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Individualism and Community

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Photo by zoosnow from Pexels

No Woman or Man is an Island 

We thrive in community and connection. I feel that many of us understand this at a deeper level after the isolation and inward focus that we have been through in the last year and a half. We now truly realise the importance of connection, with each other and with Nature herself. 

Microcosm and Macrocosm

To fully realise our interconnectedness with each other and with the whole universe, it is helpful to look at the concept of microcosm and macrocosm. This is a Greek philosophical theory that puts forward the idea of the human being, being an expression of the whole universe in a smaller form. Similar theories have been developed by many other philosophical and religious traditions. The central tenet of yoga philosophy (which might very well predate the Greek theory we are more familiar with) is the view that our individual consciousness (the self; or atman) is part of Universal Consciousness (the Self; or brahman). This is the essence of interconnection, we are all one Consciousness, made up of our individual consciousnesses. 

Synthesis of Left and Right 

If we view ourselves as interconnected, we have a much-needed opportunity to experience our lives quite differently. This way of viewing the world solves the increasingly outdated, right-wing vs left-wing debate about which is better: Individualism or Collectivism. Really the answer is both. Interconnectivity provides a way that we can be individuals, whilst at the same time being aware that we are part of a whole and it will help us as individuals to work for the benefit of the whole. 

From Hierarchical Oppression…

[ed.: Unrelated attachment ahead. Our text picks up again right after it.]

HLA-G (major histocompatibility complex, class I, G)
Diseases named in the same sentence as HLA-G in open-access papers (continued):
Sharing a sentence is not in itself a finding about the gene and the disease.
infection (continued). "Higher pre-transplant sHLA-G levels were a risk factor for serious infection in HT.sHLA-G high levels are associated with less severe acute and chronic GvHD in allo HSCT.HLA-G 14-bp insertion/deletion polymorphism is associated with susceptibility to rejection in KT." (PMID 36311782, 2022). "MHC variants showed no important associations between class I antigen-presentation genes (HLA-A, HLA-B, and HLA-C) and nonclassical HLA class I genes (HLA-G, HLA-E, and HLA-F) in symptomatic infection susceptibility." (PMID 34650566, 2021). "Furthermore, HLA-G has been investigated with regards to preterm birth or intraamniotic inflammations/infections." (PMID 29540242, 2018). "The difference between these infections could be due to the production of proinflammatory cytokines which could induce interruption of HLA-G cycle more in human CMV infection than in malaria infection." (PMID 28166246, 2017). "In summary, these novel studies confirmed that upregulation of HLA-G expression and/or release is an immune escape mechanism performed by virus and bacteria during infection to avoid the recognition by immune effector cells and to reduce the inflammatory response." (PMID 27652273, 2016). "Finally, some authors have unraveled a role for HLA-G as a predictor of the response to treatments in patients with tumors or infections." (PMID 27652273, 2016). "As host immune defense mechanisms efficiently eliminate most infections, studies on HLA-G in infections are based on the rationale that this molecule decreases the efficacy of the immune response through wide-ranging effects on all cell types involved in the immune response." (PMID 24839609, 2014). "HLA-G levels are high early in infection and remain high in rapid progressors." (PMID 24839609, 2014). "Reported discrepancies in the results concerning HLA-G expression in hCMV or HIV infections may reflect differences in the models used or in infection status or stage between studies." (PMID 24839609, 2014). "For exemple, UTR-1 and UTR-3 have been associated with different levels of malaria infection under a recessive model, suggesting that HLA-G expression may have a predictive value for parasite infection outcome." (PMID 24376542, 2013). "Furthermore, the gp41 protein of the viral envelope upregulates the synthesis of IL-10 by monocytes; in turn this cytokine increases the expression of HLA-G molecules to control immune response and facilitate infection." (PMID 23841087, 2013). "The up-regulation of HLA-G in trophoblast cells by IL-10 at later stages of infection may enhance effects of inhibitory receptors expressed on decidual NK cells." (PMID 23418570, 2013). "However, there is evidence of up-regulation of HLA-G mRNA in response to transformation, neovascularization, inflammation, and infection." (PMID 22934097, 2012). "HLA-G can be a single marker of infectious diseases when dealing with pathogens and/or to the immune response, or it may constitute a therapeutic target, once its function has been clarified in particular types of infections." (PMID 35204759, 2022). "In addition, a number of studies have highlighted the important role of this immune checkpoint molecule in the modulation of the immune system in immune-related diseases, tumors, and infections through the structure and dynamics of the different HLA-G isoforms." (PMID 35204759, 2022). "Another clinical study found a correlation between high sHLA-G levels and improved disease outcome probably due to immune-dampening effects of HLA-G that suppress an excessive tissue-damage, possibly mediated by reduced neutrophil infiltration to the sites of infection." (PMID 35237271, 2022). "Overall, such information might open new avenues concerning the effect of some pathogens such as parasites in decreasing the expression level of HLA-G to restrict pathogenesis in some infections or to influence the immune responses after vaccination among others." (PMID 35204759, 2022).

What has hindered the synthesis of the best parts of Individualism and Collectivism is the fact that we only seem to be given a choice between one or the other. This is due to the top-down, hierarchical nature of our political systems, institutions and society as a whole. Another name for this is systemic oppression. It suits the people at the top of the hierarchy to keep things as they are. However, it doesn’t suit the majority of the population or the health of the planet, at all.

…. To Networked Systems

Turning away from hierarchical systems and towards a networked systems approach solves many of the problems we face. When a system is networked it can respond more quickly, flexibly and appropriately than a hierarchical system. Networks systems can be created to be “bottom-up” systems as opposed to “top-down” hierarchy. This means networked systems can act differently in different parts of the system according to what is needed locally; whilst still being informed by, and contributing to, the whole.

Nature as a Networked System

This is how ecosystems behave, it’s how Nature organises itself. If you’re interested in how then have a look at this TED talk by ecologist Suzanne Simard who discovered how trees talk to each other over vast distances through the mycelium network, she is the scientist who coined the term Wood Wide Web. This lovely talk explains the scientific proof of how trees are truly interconnected, and they communicate, collaborate and share resources. Given the right conditions, humans are highly capable of doing the same on a worldwide scale.

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